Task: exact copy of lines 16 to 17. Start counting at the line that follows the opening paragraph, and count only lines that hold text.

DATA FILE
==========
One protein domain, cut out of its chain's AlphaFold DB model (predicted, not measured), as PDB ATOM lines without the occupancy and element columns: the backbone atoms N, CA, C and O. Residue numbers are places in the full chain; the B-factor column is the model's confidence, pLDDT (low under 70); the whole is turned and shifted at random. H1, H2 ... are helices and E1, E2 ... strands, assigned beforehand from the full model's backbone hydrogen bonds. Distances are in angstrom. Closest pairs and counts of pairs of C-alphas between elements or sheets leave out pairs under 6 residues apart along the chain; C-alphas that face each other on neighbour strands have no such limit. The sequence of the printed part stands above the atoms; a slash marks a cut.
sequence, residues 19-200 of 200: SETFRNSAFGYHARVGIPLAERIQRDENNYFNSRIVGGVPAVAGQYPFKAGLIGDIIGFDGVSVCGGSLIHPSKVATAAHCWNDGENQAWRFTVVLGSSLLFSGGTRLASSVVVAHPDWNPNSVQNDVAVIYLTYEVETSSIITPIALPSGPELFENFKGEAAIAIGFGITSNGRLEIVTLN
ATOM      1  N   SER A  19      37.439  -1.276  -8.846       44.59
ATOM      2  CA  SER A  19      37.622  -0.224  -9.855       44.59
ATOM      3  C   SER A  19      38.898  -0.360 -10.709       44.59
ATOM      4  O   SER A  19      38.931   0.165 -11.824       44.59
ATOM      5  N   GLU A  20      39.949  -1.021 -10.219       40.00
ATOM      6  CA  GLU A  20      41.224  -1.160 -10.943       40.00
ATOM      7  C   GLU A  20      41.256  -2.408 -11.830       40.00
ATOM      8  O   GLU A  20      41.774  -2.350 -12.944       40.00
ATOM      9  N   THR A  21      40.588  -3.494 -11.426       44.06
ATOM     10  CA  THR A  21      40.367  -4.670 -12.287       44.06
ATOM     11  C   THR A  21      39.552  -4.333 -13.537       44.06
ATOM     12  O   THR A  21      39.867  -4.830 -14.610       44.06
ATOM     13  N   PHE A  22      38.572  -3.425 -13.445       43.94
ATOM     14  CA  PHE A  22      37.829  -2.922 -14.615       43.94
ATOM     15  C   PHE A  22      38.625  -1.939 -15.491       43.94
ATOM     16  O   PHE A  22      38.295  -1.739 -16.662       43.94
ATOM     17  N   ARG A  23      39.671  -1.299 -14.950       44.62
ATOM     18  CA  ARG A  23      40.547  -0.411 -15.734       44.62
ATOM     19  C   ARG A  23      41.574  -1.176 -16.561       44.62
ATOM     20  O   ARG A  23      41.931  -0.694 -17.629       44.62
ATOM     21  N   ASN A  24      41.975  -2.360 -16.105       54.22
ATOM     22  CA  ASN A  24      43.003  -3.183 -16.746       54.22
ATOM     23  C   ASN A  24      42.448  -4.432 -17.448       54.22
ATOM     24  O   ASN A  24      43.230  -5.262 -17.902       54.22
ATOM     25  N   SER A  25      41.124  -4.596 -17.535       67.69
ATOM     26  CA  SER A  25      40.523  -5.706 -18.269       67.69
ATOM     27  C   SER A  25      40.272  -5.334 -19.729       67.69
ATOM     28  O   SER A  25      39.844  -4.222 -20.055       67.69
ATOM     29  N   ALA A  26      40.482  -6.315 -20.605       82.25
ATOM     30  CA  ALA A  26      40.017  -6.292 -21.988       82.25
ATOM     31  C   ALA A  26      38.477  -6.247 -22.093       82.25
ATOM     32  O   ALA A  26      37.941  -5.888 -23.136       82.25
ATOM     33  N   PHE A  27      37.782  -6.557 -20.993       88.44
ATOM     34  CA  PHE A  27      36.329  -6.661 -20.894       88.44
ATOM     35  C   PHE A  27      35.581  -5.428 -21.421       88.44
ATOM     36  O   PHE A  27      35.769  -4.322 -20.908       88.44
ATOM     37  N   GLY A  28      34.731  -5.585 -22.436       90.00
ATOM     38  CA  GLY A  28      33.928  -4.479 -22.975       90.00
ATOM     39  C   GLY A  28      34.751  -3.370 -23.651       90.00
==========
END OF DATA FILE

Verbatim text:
ATOM     15  C   PHE A  22      38.625  -1.939 -15.491       43.94
ATOM     16  O   PHE A  22      38.295  -1.739 -16.662       43.94